They added: “The members are important stakeholders. They could have run a consultation and taken in views in the community. It’s supposed to be a cinema for the people, run by the people,” citing the pledge proudly written on the Phoenix Cinema website.

The former staff member also told Barnet Post that staff had not been consulted about the land sale, and that staff raised this point to the Board publicly at a meeting.

Alison disputes this point saying: “We talked to staff about it well before we went ahead to put it on sale. So we talked about it with people we thought were very familiar with the cinema and with the company members who have a formal role to hold us to account.”

The former staff member argues that the desire for a land sale for a “quick injection of cash” demonstrated a wider problem within the cinema’s board of trustees.

“I think there’s a deep-seated, fundamental lack of ambition on behalf of the trustees. A real reluctance to fundraise, a real lack of creative ambition, and a real unwillingness to build and grow,” they told Barnet Post.

While understandings of the process and how it has been conducted may differ, it is clear that trustees have a big problem to solve. Charity Commission data shows the cinema’s

income has dropped by 20% since before the Covid-19 pandemic from £755,000 in the year ending March 2020 to £609,000 in the year end March 2023.

Despite the lower income, trustees have successfully stabilised the situation over the past two years however the organisation’s most recent accounts hint at problems ahead.

While the organisation made a small loss of just over £11,257, this situation was significantly due to receiving a grant of £92,513 from the final part of the government’s post-Covid Culture Recovery Fund administered by the British Film Institute.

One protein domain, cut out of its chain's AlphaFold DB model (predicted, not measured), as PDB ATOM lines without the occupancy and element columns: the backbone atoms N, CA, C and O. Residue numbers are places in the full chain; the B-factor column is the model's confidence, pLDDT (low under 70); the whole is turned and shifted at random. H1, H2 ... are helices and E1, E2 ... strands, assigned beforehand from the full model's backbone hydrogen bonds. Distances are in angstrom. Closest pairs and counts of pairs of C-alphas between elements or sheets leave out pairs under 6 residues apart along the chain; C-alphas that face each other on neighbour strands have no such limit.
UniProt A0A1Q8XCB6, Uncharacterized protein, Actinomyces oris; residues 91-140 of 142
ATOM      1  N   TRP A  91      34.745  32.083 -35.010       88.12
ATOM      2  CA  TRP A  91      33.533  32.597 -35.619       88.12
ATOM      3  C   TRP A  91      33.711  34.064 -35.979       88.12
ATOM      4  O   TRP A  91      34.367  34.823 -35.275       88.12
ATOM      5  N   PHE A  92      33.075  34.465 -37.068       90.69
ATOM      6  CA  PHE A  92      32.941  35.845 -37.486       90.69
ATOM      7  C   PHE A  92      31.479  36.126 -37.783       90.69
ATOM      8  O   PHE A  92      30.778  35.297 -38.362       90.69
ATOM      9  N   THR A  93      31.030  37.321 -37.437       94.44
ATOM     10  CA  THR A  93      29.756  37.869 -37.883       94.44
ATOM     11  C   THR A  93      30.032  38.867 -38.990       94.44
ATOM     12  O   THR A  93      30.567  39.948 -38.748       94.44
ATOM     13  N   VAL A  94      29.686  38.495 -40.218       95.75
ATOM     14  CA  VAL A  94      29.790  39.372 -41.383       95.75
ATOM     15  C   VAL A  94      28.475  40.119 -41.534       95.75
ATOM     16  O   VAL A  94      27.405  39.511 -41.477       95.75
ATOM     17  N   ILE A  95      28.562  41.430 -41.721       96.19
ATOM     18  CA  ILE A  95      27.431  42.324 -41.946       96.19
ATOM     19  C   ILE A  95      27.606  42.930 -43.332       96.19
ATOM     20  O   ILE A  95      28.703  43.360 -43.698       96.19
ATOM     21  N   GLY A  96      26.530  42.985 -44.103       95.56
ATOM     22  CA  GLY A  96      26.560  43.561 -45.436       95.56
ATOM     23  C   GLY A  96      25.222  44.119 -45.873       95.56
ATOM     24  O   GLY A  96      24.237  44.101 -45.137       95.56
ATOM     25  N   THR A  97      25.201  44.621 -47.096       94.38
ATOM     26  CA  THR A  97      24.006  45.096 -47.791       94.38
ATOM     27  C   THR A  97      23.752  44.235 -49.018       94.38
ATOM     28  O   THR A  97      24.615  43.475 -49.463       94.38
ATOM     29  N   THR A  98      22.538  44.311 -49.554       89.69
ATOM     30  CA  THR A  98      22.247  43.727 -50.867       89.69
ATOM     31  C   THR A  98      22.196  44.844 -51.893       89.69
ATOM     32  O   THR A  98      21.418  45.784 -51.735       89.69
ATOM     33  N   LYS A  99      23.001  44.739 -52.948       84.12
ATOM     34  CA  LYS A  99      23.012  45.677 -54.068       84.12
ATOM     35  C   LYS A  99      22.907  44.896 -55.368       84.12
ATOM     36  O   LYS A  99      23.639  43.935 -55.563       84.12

The accounts explain that while income from cinema admissions was higher in 2023 than 2022 the overall picture is very difficult: “This level of admissions is also just one third of its level 10 years earlier, reflecting the growth in local competition to the Phoenix since 2015, as well as lower cinema going across the UK since the pandemic, due to some changes in audience habits, but also a lack of compelling film titles due to production halts and delays during the pandemic.”

With the cinema facing big challenges and strong feelings on both sides, a planned meeting between campaigners and trustees was cancelled after the two sides failed to agree to the conditions of the meeting, with campaigners demanding an independent chair to mediate and trustees only agreeing to a meeting over which they would preside.

As Barnet Post went to press, campaigners were planning to hold a meeting of East Finchley residents at East Finchley Constitutional Club on Wednesday (24th April) and had invited trustees to attend for ‘a friendly and helpful discussion’.